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How Maiduguri IDPs are making fortunes from sugarcane

Hundreds of youths, particularly those displaced by insurgents and other residents of Maiduguri in Borno State, are taking advantage of the sugarcane season to make…

Hundreds of youths, particularly those displaced by insurgents and other residents of Maiduguri in Borno State, are taking advantage of the sugarcane season to make fortunes, Daily Trust reports.

A cross section of the youths who spoke to our correspondent said they were making it big from sugarcane business.

Yahaya Musa said that the sugarcane season offered ample opportunities for the teeming youths in Maiduguri and other towns in the state to generate income.

Musa said, “Although this trade is not for lazy or weak people, we that have ventured into it are getting our daily bread, clothes and other basic necessities. We have some people who have built houses and bought vehicles from the sugarcane business.

“Some of the youths offload the sugarcane from trailers and load them into smaller trucks and are being paid for their services while others are retailers who buy from dealers and sell to other young men and teenagers to hawk.

One of the dealers of sugarcane at Baga Road market

“We buy a bundle of sugarcane at N3,700 from dealers and retail it between N4,200 and N4,300. However, recently the profit from sugarcane has drastically reduced due to scarcity. The sales have dropped due to the increase of price. Last year, we bought a bundle of sugarcane at N2,000, but this year, at the beginning of the season, it’s more than N3,000 per bundle.”

Sadiq Ma’aji (18) also told Daily Trust that the patronage of sugarcane had reduced due to scarcity.

He complained that sometimes one hardly made up to N700 profit after a hectic and stressful day hawking.

Ahmed Abdu (20), around Baga Road Sugarcane market, said the business had been helping him in meeting his needs, adding that he made money from it to cater for his family.

A dealer of sugarcane in Baga Road Sugarcane market, Muhammed Jidda,  told Daily Trust that the sugarcane season had offered opportunities for young adults, especially Internally Displaced Persons (IDPs), saying it had transformed them with some of them building houses, buying cars and raising capital to do other businesses.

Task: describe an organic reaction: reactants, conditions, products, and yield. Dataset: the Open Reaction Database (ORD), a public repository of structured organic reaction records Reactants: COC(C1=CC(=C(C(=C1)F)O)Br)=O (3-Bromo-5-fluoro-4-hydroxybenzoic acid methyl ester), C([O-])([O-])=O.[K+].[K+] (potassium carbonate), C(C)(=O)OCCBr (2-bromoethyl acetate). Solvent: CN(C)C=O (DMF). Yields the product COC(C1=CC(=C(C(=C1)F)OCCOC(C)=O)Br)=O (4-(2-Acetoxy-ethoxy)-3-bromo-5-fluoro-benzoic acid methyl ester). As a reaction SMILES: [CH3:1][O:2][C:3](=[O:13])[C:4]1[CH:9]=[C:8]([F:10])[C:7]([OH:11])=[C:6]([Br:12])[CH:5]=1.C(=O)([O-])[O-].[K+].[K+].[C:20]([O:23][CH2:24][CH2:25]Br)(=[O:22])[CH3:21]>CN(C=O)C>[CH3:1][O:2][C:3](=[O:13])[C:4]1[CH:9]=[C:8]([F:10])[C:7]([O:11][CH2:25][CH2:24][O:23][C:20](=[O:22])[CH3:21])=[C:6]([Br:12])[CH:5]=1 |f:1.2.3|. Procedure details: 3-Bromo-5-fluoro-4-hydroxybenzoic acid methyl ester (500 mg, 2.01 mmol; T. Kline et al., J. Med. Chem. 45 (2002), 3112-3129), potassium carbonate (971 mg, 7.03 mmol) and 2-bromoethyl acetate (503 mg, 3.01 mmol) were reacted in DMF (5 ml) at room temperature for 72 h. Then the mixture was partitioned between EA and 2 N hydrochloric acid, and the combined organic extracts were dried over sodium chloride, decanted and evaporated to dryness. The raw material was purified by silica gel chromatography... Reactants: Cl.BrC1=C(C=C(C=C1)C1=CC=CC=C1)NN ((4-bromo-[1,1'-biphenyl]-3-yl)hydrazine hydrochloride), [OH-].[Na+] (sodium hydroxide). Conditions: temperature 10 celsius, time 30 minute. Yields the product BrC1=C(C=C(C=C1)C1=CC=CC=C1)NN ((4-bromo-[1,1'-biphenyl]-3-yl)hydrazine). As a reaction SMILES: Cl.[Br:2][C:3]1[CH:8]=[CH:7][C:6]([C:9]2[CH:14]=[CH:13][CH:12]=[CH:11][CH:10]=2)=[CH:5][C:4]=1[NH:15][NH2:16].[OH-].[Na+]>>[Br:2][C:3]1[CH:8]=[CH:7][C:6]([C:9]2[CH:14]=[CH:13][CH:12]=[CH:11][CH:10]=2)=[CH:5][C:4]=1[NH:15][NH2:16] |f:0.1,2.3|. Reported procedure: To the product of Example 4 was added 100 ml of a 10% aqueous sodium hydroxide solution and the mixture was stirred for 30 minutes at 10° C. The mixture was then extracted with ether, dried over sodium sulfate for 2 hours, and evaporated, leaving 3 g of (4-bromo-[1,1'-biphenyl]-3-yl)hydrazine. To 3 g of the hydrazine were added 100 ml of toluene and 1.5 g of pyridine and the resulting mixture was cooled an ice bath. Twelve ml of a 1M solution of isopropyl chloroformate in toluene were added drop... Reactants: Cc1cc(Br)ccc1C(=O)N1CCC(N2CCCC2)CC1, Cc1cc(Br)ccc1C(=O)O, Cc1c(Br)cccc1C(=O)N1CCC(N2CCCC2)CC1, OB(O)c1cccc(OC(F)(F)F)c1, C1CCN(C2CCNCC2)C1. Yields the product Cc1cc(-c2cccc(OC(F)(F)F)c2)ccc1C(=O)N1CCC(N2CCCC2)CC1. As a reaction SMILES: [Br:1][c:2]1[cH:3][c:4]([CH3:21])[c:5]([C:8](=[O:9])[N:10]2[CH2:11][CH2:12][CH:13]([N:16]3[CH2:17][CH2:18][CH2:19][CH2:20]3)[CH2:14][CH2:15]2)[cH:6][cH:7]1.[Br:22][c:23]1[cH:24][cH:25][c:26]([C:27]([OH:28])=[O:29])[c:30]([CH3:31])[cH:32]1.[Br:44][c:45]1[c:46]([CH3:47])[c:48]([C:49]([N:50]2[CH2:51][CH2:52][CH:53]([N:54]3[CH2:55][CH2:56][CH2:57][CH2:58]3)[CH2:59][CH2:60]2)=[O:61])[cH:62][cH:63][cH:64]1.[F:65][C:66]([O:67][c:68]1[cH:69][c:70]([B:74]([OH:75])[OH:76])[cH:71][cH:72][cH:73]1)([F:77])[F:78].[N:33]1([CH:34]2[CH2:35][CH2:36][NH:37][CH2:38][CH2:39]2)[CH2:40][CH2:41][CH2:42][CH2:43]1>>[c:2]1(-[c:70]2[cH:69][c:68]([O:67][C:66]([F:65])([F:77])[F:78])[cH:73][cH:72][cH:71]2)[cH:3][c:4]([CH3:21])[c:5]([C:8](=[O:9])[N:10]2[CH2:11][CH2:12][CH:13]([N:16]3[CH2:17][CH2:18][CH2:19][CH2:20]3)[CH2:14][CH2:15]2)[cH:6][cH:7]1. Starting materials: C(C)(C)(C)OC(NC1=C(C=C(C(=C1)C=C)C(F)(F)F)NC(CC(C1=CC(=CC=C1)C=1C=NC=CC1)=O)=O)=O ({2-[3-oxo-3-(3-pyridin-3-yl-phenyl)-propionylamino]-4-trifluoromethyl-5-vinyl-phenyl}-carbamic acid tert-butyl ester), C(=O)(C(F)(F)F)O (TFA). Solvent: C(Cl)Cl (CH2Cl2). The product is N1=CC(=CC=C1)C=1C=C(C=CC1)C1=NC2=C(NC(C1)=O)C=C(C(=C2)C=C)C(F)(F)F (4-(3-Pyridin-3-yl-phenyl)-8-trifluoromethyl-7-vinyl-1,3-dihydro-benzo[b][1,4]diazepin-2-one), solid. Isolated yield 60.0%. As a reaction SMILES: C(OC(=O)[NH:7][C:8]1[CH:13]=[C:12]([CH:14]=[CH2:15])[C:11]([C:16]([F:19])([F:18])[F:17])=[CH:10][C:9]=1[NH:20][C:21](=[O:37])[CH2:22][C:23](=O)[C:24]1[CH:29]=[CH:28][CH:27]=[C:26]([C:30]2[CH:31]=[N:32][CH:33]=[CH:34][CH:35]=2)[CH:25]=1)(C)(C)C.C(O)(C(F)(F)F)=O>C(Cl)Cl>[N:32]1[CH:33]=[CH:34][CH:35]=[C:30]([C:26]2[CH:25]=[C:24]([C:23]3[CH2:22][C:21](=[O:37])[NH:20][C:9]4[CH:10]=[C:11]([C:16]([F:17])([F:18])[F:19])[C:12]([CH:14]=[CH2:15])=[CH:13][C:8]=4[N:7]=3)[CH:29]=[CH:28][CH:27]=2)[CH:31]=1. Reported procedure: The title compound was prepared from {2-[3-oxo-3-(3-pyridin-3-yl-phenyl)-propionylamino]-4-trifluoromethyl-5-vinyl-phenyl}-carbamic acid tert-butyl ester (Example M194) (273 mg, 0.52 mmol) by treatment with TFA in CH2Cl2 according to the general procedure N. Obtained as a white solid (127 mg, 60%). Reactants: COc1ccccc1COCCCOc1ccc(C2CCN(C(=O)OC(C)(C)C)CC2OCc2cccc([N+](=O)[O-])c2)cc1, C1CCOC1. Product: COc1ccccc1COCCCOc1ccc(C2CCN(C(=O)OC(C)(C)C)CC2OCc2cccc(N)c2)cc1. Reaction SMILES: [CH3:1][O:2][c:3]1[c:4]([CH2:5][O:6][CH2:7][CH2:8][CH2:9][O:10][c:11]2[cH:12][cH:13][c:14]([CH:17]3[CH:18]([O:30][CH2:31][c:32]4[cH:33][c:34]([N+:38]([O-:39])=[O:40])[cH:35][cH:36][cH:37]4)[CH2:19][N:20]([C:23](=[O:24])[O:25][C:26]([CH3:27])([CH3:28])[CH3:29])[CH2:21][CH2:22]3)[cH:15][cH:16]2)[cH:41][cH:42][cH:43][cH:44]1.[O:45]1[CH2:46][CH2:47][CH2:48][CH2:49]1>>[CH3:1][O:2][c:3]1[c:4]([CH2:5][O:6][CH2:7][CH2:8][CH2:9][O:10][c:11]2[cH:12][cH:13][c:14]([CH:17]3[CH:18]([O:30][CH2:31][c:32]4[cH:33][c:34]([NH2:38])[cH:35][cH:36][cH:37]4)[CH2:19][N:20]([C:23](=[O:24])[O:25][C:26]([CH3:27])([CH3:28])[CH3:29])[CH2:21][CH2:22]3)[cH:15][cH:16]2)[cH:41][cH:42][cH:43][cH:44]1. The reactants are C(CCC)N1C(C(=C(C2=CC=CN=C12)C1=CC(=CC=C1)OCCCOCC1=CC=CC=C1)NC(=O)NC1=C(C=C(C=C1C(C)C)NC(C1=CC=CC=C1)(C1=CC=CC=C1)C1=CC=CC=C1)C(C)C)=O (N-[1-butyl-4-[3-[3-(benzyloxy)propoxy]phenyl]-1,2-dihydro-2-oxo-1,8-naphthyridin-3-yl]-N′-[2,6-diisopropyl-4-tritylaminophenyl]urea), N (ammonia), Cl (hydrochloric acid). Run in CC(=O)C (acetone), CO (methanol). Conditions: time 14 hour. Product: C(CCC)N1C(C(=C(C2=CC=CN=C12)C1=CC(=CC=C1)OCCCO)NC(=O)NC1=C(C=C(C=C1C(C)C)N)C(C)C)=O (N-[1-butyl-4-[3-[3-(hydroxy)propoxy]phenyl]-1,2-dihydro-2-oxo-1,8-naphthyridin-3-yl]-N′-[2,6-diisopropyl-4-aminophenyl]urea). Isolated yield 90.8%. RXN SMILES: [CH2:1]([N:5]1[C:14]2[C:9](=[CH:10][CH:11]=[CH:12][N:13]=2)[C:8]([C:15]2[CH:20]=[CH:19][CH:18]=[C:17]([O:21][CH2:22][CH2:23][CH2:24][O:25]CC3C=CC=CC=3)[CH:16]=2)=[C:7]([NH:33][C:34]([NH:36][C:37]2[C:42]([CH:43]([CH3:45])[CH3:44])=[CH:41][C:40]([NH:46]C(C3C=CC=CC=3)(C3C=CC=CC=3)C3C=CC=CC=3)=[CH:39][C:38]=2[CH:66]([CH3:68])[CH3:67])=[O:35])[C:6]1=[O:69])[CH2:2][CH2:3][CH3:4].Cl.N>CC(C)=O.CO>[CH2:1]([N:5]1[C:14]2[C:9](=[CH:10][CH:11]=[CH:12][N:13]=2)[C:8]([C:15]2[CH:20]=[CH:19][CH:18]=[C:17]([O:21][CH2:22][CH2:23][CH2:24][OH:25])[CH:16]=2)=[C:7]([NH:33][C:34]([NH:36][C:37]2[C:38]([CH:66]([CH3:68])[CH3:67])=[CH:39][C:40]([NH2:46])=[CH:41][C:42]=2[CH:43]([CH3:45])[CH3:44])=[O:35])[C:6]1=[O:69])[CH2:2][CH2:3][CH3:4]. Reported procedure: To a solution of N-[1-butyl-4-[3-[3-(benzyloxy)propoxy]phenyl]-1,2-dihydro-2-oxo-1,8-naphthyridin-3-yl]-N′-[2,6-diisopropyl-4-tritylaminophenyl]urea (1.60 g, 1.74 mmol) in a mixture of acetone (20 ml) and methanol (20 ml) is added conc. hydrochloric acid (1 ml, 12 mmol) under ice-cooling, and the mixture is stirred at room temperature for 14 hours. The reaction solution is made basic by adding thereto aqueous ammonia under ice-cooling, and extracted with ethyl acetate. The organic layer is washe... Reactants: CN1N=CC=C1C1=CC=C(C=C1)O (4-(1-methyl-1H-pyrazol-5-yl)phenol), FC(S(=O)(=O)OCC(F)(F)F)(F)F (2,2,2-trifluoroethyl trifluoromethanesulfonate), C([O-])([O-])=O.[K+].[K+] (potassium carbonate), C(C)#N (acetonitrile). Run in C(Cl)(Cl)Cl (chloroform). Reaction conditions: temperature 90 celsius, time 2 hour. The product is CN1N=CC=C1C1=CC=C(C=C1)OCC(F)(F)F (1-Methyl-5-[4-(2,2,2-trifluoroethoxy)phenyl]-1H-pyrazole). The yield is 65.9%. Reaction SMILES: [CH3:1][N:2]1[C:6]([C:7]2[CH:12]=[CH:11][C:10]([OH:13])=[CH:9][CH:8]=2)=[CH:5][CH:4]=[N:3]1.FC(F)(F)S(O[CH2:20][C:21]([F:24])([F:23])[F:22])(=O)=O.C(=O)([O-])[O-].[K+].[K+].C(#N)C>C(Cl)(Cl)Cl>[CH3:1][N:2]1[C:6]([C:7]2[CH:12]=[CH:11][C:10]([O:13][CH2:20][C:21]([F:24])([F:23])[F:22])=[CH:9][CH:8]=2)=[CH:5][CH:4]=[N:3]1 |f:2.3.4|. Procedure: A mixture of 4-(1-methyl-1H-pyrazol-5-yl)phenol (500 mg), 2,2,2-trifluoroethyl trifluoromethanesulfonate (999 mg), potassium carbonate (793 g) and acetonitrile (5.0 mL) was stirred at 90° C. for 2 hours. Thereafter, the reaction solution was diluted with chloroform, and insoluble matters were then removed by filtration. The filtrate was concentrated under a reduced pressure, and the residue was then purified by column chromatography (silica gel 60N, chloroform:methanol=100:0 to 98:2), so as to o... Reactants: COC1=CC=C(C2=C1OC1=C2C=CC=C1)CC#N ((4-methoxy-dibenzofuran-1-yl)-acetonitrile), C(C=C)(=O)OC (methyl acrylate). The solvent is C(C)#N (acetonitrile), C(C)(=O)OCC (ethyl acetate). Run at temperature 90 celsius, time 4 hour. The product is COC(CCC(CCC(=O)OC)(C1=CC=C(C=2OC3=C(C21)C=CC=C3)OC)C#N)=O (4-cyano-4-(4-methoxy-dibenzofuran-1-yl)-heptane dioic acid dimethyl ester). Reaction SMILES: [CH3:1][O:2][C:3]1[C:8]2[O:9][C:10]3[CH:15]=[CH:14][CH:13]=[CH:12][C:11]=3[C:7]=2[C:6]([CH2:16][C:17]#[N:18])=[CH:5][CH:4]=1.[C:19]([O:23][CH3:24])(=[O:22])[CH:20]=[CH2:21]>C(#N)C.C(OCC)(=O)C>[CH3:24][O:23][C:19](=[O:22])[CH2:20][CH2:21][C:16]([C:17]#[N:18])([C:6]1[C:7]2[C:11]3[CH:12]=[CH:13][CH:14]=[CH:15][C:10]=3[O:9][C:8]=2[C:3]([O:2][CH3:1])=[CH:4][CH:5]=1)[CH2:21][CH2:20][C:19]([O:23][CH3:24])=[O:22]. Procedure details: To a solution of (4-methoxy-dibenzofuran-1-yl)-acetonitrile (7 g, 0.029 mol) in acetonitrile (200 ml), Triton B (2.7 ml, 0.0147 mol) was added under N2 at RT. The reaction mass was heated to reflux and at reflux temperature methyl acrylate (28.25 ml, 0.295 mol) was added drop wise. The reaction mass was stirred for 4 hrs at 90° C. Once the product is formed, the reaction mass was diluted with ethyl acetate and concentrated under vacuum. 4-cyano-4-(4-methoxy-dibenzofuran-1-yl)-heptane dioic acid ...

Jidda said, “Right now we have graduated some youths from retailers to dealers and they now have their own capital going to other states to buy sugarcane and sell in the market. They can equally venture into other trades of their choice when the season is off.”

According to him, there are two categories of youths in the market: the ones that buy in bundles (‘yan baji or basukara) and display in the market to sell and the second category are those who buy in pieces.

He said, “They come with N150 or N300 to buy a stick or more, especially on Thursdays and Saturdays when there are no classes in Arabic schools. They scrape it and enter the town to sell; sometimes the profit doubles. Recently, a 15-year-old boy who I gave a stick of sugarcane as capital was able to raise a profit of over N4,000 within a short period.

“One astonishing thing about the sugarcane business is that many other IDPs  instead of begging for alms and food have joined the trade and are now doing well; comfortably running their families with ease. We are very lucky with a patriotic Governor in Borno, Babagana Umara Zulum, who has firmly stood to ensure that our villages taken over by insurgents are fully liberated and people return to their homes and farms because if we don’t have villages, our towns will also varnish.”

He expressed joy that the effort being made to resettle people back to their ancestral homes had started yielding results, adding that with the ongoing resettlement they were now sending their sugarcane to other parts of the state.

A labourer at the Baga Road sugarcane Market, Alaji Modu, said he joined the business due to lack of job opportunities.

However, he said, “I am grateful to God for this opportunity because apart from feeding from the sugarcane job, I equally buy clothes, shoes and other stuff, but as a young man I need to have a more profitable job so as to establish my own family because I am single and I will like to marry and get children.”

For 21-year-old, Ali Adamu, sugarcane business has been a source of livelihood for young men, saying they are getting money to feed, buy clothes and other necessities.

Also speaking, 20-year-old Aliyu Usman said sugarcane had been the source of livelihood for him, explaining that he had been assisting his parents from the proceeds.

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